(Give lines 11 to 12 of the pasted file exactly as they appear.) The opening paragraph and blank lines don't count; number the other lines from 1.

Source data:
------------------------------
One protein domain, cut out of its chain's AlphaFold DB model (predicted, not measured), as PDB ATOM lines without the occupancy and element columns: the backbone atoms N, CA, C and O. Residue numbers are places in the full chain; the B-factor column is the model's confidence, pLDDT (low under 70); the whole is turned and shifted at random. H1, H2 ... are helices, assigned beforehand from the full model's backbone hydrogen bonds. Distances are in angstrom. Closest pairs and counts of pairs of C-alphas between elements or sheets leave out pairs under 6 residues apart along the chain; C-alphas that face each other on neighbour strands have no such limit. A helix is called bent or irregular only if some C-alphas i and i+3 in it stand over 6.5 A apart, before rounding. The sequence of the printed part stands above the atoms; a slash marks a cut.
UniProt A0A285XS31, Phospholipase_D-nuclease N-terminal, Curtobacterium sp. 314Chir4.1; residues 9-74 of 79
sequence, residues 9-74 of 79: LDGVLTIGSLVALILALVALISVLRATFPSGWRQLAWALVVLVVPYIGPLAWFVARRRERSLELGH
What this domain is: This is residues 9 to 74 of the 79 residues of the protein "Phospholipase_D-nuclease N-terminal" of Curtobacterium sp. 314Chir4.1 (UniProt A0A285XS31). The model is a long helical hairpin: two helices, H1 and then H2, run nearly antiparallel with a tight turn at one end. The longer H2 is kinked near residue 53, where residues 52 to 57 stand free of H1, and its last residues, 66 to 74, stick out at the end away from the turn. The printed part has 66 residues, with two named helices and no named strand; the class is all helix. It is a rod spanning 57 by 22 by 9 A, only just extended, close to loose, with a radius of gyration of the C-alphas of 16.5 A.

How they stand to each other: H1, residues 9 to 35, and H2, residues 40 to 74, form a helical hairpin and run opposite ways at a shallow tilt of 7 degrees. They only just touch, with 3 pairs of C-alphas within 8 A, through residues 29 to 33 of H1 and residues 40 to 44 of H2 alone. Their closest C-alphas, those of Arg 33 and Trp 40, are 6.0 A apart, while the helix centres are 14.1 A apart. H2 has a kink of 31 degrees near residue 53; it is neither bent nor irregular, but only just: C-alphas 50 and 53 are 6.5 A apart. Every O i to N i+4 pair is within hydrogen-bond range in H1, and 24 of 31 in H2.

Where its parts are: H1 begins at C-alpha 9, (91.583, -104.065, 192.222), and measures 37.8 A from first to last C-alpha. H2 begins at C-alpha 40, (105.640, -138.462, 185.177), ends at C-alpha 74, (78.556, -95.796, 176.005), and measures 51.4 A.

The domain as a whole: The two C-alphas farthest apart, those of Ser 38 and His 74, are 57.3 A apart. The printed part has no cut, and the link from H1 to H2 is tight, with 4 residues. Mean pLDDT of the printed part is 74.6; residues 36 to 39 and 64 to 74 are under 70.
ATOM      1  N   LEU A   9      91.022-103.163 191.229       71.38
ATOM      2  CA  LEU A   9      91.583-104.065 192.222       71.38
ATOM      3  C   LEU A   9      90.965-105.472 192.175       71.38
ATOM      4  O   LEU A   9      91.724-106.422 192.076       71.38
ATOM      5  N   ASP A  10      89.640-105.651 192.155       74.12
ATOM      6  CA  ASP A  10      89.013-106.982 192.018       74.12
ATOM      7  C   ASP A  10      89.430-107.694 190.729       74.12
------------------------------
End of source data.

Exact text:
ATOM      5  N   ASP A  10      89.640-105.651 192.155       74.12
ATOM      6  CA  ASP A  10      89.013-106.982 192.018       74.12